Robert Chestnut: Yes. So one of the main things still is that we’re trying to reach all of our data users from that very novice user, a student or even someone that wants to update the sign for their town for the 2020 Census with the population of their town, from all of those users to the very advanced researchers to the developers, that is the goal and the focus to be able to meet the needs of that wide variety of users. We still have a single search platform, and that’s actually something that was added versus American FactFinder. There’s a single search bar where you can come in and type in the name of your town or city and actually get a quick profile that gives you data right away and answers a lot of your questions right off the bat.
Tom Temin: And all of this data, now, did you have to rehost it on different systems? I mean, what are some of the IT implications here? Is it all in the cloud now?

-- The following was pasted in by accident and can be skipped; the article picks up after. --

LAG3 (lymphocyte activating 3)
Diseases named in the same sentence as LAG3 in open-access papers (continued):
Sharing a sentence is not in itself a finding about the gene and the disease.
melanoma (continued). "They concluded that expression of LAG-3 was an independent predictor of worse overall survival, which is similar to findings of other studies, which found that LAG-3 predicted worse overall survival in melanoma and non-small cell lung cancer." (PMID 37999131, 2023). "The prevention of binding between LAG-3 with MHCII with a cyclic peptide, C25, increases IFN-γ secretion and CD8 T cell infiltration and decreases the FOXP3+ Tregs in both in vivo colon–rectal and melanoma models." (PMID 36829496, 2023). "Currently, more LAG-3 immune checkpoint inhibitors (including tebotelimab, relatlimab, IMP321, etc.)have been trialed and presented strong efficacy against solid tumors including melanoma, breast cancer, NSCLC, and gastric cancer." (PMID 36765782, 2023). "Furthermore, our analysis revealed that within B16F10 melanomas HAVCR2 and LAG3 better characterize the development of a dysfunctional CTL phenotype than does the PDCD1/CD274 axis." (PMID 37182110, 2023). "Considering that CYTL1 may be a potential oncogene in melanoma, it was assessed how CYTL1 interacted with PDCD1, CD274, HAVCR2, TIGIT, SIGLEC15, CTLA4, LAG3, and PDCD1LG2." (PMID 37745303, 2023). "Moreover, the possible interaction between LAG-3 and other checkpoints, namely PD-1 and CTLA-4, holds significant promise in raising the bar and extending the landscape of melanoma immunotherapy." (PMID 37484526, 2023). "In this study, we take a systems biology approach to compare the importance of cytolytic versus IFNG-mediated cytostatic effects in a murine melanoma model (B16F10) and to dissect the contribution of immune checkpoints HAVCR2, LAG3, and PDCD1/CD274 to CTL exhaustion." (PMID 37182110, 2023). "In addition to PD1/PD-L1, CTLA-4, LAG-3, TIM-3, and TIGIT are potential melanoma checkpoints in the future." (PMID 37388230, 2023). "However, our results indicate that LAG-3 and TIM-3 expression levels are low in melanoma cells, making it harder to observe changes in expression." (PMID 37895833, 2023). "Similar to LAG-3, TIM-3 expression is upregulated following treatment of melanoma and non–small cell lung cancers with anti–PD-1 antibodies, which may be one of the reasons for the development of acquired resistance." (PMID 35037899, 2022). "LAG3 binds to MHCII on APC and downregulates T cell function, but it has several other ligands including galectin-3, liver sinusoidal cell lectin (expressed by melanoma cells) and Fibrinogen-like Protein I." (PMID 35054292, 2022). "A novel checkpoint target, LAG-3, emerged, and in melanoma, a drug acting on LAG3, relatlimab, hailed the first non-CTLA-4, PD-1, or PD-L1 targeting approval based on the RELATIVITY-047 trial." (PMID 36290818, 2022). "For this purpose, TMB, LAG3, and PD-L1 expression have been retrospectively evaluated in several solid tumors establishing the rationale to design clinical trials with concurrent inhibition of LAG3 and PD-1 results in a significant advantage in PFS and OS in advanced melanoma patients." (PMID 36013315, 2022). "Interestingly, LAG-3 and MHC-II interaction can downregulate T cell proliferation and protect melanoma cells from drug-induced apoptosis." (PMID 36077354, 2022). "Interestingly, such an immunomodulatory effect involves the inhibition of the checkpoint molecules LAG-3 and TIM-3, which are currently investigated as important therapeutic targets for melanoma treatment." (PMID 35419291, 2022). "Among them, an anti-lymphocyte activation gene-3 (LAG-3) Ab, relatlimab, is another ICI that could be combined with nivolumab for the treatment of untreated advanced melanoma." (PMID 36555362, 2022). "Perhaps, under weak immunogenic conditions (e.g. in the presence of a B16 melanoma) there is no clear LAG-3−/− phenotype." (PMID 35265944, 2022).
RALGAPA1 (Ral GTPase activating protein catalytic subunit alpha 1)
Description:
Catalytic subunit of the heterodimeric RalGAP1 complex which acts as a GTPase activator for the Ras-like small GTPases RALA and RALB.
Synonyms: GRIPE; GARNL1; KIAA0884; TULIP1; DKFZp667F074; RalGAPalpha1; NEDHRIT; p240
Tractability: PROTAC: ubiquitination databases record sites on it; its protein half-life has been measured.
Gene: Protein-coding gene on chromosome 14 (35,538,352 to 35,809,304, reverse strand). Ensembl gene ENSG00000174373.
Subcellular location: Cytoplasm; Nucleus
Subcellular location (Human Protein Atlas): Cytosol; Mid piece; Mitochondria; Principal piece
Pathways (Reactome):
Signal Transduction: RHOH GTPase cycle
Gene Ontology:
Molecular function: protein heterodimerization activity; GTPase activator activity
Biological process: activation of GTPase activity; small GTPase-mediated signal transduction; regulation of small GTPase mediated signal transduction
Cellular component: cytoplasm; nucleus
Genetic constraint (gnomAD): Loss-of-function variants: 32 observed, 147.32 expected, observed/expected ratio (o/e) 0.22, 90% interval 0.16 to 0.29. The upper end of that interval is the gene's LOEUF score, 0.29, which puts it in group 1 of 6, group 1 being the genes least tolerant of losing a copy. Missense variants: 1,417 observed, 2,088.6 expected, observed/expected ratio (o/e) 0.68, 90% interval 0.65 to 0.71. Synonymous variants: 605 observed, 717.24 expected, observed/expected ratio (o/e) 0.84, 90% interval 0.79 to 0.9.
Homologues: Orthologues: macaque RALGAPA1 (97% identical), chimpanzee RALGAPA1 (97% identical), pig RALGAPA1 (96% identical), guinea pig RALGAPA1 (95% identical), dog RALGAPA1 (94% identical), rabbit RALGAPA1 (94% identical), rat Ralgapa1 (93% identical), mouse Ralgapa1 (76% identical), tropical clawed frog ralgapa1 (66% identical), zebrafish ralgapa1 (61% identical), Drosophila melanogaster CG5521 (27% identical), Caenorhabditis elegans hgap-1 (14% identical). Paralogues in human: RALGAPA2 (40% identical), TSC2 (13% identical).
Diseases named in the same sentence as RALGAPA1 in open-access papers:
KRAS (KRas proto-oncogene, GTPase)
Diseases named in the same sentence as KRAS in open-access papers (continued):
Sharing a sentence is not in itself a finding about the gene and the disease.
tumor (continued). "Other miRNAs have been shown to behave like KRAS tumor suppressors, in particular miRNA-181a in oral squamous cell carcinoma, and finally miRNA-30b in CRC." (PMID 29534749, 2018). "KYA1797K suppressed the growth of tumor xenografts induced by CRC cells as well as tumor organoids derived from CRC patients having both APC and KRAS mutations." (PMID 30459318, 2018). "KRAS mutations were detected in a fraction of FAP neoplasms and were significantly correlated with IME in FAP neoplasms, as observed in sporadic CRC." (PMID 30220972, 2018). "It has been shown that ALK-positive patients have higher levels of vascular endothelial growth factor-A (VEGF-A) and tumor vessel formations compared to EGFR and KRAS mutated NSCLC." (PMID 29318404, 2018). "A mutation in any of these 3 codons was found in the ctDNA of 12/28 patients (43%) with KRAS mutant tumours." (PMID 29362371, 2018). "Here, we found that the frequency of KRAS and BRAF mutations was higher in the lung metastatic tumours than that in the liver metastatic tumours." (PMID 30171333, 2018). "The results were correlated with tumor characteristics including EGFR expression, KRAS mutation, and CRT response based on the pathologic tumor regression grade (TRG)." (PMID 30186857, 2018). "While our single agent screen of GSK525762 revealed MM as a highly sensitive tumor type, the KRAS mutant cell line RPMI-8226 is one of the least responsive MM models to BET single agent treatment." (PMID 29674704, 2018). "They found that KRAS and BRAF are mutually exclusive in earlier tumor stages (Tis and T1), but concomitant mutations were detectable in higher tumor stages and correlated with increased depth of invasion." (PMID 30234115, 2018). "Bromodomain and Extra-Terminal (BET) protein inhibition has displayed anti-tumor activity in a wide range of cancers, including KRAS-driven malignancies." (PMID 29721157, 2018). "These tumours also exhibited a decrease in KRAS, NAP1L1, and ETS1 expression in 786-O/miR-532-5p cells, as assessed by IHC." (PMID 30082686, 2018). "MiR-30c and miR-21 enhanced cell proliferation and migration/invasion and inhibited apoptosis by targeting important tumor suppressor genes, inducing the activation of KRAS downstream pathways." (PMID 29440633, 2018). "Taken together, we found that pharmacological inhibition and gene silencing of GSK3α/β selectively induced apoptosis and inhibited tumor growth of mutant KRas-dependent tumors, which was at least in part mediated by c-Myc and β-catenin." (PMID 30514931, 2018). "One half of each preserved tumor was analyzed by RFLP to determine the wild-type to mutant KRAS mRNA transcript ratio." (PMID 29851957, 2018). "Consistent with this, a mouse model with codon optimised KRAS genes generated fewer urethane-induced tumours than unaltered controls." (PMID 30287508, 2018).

Robert Chestnut: So, no. Right now, we’re not all in the cloud. We are still hosting on premises. And the main reasons for this is that we’re still looking at the cost implications of the transactions that we do in the cloud. So with being able to come in and retrieve data and pull it down, and that’s not a model that we have seen work well in the cloud yet, we’re still researching it. We’re trying to find out how we can play in that space. But as of right now, we host everything on premises.
Tom Temin: Basically, the cloud providers don’t charge you to put the data in. They just charge you to take it out, in other words.
Robert Chestnut: Right, and this is a very transactional-based system, cause I’m gonna pull the data based on what you asked for it. So if you come in and ask for something for Washington, D.C., we’re actually gonna go to the database, pull that data out and populate a table specifically for Washington, D.C. at the time of your call.
Tom Temin: We’re speaking with Robert Chestnut. He is the assistant chief of the Center for Enterprise Dissemination at the Census Bureau. And what has the take up been, are you looking at the metrics on usage between the old FactFinder and now the new site?